Monday, May 4, 2020

The Badgers of Montpelier Hill

When I was a child growing up in Dublin, a friend dropped her pet hamster on the kitchen floor. The animal survived but thereafter he could only walk in circles. As the hamster got older, the circles got wider but like a ship permanently anchored to shore it never got particularly far.
Like most children, I had taken a fall or two and because I was a worrier I felt concerned that like that hamster I would never travel very far. Though I did, indeed, travel and I am now thousands of miles from home, I still think of my life as occurring in a series of ever widening circles.
At first, I was confined to our back garden. We lived in the Templeogue Village an inglorious suburb on what at the time was a trailing edge of Dublin. Over the garden wall were farm fields and farther off were the Dublin Mountains.
Sure enough over the years, I explored the fields and when I got a little older, I would cycle into the foothills of those mountains.
Now there was one hill in particular that I was drawn to: officially called Montpelier Hill it is also called The Hell Fire Club. The story was that a structure built there in the early 1700s as a hunting lodge for delinquent aristocratic youth had also been used by them for somewhat darker practices. One night the devil himself showed up there at a card game. In the hubbub that followed, a candle was knocked over and the lodge burned to the ground. By the time I started to cycle there, The Hellfire Club was an innocuous forestry plantation. The burned lodge remains.
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Saturday, May 2, 2020

A place of silence

New Piece in Aeon

"Our cities are filled by the hubbub of human-made noise. Where shall we find the quietness we need to nurture our spirit?"

To walk from south to north on the peripatos, the path encircling the Acropolis of Athens – as I did one golden morning in December last year – takes you past the boisterous crowds swarming the stone seats of the Theatre of Dionysus. The path then threads just below the partially restored colonnades of the monumental Propylaea, which was thronged that morning with visitors pausing to chat and take photographs before they clambered past that monumental gateway up to the Parthenon. Proceed further along the curved trail and, like an epiphany, you will find yourself in the wilder north-facing precincts of that ancient outcrop. In the section known as the Long Rocks there are a series of alcoves of varying sizes, named ingloriously by the archaeologists as caves A, B, C and D. In its unanticipated tranquility, this stretch of rock still seems to host the older gods.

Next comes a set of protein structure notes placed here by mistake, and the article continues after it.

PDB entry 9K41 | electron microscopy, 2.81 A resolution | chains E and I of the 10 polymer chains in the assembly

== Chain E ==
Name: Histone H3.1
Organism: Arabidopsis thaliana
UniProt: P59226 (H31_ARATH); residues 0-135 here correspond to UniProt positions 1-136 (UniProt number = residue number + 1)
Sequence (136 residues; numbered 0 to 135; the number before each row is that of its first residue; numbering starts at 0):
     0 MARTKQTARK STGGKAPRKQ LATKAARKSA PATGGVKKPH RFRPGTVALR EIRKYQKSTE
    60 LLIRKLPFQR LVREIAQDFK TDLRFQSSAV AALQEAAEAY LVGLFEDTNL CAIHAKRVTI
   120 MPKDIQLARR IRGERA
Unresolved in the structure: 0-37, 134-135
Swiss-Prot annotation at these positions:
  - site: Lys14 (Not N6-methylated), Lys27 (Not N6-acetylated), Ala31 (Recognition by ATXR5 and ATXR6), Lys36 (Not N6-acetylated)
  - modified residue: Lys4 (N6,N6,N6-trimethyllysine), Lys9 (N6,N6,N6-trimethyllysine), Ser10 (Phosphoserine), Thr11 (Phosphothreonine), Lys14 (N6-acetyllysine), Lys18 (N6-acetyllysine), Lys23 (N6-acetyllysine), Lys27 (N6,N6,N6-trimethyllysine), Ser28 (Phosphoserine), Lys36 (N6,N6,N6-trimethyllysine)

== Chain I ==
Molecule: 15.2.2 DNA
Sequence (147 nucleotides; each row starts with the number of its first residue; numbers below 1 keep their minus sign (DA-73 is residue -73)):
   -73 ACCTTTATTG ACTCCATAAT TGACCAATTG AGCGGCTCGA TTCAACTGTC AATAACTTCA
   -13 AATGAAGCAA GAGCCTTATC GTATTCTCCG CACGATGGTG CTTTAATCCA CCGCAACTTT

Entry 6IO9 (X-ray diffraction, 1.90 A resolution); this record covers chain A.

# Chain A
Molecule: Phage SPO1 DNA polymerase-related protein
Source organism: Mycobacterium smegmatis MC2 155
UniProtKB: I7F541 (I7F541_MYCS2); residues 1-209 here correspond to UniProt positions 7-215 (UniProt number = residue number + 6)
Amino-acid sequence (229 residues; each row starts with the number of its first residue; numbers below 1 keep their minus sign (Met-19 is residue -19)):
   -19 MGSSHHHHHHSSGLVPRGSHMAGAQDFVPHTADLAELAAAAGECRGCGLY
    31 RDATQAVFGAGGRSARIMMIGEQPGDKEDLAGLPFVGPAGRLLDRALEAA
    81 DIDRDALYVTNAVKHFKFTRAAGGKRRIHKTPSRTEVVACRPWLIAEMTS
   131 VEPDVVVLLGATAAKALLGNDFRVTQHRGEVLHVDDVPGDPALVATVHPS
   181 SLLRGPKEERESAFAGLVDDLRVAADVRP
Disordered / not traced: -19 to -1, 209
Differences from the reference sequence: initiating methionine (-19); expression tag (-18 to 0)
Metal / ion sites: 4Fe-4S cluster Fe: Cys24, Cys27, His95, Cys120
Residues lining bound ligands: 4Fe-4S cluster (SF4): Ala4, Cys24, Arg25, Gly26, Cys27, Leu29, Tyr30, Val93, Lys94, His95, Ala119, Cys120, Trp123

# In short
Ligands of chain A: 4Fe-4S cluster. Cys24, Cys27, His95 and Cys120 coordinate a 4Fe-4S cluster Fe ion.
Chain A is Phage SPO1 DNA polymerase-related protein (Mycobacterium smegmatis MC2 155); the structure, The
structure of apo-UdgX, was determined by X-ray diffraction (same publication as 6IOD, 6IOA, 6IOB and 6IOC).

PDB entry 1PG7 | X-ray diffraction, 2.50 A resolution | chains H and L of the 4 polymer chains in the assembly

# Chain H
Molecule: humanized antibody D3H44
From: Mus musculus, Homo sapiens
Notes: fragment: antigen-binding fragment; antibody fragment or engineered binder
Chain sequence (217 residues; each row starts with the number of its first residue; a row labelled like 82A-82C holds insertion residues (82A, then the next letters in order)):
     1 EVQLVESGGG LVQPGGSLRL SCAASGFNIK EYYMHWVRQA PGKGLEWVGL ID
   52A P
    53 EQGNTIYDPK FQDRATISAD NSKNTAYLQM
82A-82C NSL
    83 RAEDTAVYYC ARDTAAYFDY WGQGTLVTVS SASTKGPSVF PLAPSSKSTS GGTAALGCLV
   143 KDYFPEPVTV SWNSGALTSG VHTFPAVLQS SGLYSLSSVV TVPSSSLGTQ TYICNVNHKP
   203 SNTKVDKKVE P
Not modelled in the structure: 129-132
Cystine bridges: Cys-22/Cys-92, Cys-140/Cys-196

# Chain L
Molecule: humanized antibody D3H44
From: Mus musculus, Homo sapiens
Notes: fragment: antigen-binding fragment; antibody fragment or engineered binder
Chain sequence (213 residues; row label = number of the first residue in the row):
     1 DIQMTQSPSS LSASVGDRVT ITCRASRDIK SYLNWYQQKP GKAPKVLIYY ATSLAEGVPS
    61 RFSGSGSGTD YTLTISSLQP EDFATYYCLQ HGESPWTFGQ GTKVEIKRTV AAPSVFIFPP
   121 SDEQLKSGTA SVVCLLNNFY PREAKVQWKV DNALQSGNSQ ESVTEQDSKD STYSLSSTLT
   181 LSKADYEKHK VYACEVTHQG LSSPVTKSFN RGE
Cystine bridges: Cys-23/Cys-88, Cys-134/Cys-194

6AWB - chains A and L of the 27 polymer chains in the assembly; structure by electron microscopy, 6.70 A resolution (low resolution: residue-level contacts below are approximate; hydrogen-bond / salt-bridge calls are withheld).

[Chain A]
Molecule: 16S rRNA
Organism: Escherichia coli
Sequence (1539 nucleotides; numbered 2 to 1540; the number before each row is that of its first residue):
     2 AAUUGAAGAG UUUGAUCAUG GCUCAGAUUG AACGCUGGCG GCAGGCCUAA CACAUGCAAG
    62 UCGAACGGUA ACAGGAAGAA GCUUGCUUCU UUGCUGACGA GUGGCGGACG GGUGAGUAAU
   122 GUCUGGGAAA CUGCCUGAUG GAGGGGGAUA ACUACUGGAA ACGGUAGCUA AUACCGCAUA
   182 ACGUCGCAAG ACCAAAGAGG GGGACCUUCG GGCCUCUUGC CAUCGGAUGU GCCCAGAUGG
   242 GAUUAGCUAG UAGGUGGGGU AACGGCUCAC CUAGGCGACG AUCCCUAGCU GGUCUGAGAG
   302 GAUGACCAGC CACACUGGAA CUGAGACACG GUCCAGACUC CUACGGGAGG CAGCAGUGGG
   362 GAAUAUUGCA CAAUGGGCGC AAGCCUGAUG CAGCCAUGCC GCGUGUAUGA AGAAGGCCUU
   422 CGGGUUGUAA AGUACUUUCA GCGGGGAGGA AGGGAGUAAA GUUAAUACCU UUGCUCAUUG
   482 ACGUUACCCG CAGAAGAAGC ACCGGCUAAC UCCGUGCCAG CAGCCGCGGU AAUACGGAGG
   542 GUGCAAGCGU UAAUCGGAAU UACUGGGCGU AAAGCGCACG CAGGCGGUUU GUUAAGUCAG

I sat below these caves that morning appreciating a respite from the tumult and, for a few minutes, I just listened. The pursuit of quietness, especially in urban areas has become a preoccupation of mine in recent years. However, the quiet I experienced below the caves of Zeus Astrapaios, of Apollo and of Pan was not precisely an encounter with silence, for it was punctuated by many sounds. A family of cats mewled; the wind gusted playfully across the limestone and the schist, and sent the leaves scuttering along the pavement. A murmur of voices rose up occasionally from the cafes of the Plaka neighbourhood; someone, somewhere, played a melancholy air on the klarino. All of these sounds were pleasant to my ears. This form of quietness, one that is not precisely silence, is characterised rather by an absence of noise or βοή (voe) in Greek, a word that might also translate as clamour, or din. I call the sort of auditory lull that, at the same time, asserts a benevolent presence, ‘avoesis’ (that is, the absence of voe or noise).

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